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Postitatud 27-01-2020

Single market, innovation and digital: Heading 1 of the 2021-2027 MFF

27-01-2020

The European Union's long-term budget, the multiannual financial framework (MFF), sets out the maximum annual amounts of spending for a seven-year period. It is structured around the EU's spending priorities, reflected in broad categories of expenditure or 'headings'. Heading 1 – Single market, innovation and digital – is one of the seven headings in the MFF proposed by the European Commission for the new 2021-2027 financial period. The heading covers spending in four policy areas: research and innovation ...

The European Union's long-term budget, the multiannual financial framework (MFF), sets out the maximum annual amounts of spending for a seven-year period. It is structured around the EU's spending priorities, reflected in broad categories of expenditure or 'headings'. Heading 1 – Single market, innovation and digital – is one of the seven headings in the MFF proposed by the European Commission for the new 2021-2027 financial period. The heading covers spending in four policy areas: research and innovation, European strategic investments, single market, and space. The Commission, with a view to matching the budget to the EU's political ambitions, is proposing an overall amount of €166.3 billion (in 2018 prices) for this heading, representing 14.7 % of the MFF proposal. However, the new Commission's six priorities for 2019-2024 could have a budgetary impact on this heading, in particular the support for investment in green technologies and a cleaner private and public transport, which are among the actions included in the European Green Deal, and efforts to enable Europe to make the most of the potential of the digital age. This briefing presents the structure and budget allocation of Heading 1 and compares it with the current MFF. It describes each policy cluster and compares the Commission's budgetary proposal with the European Parliament's negotiating position and the negotiating box presented by the Finnish Presidency in December 2019. It then explores some considerations that could contribute to the forthcoming budgetary negotiations on the 2021-2027 MFF.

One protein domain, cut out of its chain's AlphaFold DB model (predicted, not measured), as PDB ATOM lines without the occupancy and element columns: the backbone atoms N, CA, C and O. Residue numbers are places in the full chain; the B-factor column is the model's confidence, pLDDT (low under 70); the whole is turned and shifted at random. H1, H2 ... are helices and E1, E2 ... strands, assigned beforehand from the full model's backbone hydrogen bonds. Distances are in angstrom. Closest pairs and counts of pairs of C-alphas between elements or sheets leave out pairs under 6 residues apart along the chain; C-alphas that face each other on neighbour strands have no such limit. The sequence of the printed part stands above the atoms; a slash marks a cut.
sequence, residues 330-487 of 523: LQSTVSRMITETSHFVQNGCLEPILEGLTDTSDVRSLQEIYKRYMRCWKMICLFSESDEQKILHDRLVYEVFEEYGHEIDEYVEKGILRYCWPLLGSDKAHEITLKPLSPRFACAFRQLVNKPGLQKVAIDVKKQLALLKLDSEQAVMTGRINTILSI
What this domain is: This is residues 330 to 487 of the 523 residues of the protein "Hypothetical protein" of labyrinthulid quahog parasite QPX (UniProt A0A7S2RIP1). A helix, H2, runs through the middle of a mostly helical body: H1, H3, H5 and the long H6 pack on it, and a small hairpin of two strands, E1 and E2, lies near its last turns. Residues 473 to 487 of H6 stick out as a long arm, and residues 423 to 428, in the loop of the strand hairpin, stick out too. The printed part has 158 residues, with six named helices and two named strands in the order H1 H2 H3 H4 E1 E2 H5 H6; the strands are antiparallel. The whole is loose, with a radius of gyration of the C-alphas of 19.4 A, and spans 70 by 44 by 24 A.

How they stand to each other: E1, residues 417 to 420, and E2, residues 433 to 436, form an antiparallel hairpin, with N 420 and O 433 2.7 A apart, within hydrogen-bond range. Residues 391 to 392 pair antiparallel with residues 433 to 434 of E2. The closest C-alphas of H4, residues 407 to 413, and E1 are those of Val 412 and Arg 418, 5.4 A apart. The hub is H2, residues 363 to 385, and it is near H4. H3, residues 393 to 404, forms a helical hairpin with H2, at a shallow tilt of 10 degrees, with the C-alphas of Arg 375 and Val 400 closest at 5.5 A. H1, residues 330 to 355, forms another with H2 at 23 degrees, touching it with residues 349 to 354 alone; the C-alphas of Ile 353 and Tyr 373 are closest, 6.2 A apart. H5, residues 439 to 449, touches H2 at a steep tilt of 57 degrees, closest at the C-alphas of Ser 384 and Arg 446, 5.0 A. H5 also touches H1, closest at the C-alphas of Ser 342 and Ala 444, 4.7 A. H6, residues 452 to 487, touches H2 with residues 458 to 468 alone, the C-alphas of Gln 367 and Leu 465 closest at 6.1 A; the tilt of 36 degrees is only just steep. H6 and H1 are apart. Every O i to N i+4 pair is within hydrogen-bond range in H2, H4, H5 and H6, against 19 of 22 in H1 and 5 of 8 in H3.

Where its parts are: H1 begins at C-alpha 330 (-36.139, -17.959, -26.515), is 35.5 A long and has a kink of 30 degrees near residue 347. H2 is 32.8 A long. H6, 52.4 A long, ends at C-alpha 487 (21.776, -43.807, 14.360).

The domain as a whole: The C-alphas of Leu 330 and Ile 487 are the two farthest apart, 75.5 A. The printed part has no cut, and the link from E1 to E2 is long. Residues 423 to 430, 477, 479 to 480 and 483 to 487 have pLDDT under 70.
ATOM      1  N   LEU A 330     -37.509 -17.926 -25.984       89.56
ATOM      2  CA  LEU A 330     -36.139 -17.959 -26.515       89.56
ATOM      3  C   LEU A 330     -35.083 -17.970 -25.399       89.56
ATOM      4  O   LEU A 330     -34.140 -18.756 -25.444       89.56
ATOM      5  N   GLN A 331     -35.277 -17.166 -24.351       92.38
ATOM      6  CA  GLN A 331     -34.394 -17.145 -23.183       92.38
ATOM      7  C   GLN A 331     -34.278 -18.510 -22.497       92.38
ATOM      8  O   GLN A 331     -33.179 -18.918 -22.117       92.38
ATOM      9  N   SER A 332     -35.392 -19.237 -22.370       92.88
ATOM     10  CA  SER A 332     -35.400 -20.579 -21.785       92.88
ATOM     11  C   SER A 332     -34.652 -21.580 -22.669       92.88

FEMM Delegation to Croatia

15-01-2020

Briefing made up by the Policy Department for Citizens' Rights and Constitutional Affairs of the EP to the attention of the FEMM Committee's delegation to Croatia in January 2020.

Briefing made up by the Policy Department for Citizens' Rights and Constitutional Affairs of the EP to the attention of the FEMM Committee's delegation to Croatia in January 2020.

Postitatud 24-01-2020

The 2021-2027 Multiannual Financial Framework in figures

24-01-2020

The Multiannual Financial Framework (MFF) sets the maximum level of resources (‘ceiling’) for each major category (‘heading’) of EU spending for a period of seven years. In addition to a financial plan, it sets the EU’s long-term priorities. With the 2014-2020 MFF nearing its end, the EU is now in negotiations on the next long-term budget. In May 2018, the European Commission presented a package of legislative proposals for the 2021-2027 MFF. Equivalent to 1.11 % of EU-27 gross national income (GNI ...

The Multiannual Financial Framework (MFF) sets the maximum level of resources (‘ceiling’) for each major category (‘heading’) of EU spending for a period of seven years. In addition to a financial plan, it sets the EU’s long-term priorities. With the 2014-2020 MFF nearing its end, the EU is now in negotiations on the next long-term budget. In May 2018, the European Commission presented a package of legislative proposals for the 2021-2027 MFF. Equivalent to 1.11 % of EU-27 gross national income (GNI), it takes into account the initiatives to which the Member States committed in the Bratislava and Rome declarations, as well as the loss of a major contributor due to the United Kingdom’s withdrawal from the EU. The European Parliament considers the proposal insufficient, given all commitments and priorities, and estimates that the MFF ceiling should amount to 1.3 % of EU-27 GNI. The Member States’ views on both the size and other aspects of the future MFF diverge, and the Council has not yet agreed its position. EU leaders are expected to take the next important decisions on the matter during the first half of 2020. The resources proposed for the 2021-2027 MFF are distributed across seven headings, representing the EU’s long-term priorities. They include spending programmes and funds that are the basis for the implementation of the EU budget. Our infographic provides a breakdown of the proposals for each of the seven headings, as well as an indication of the changes from the current MFF (2014-2027) represented by both the Commission's proposal and Parliament's position on that proposal.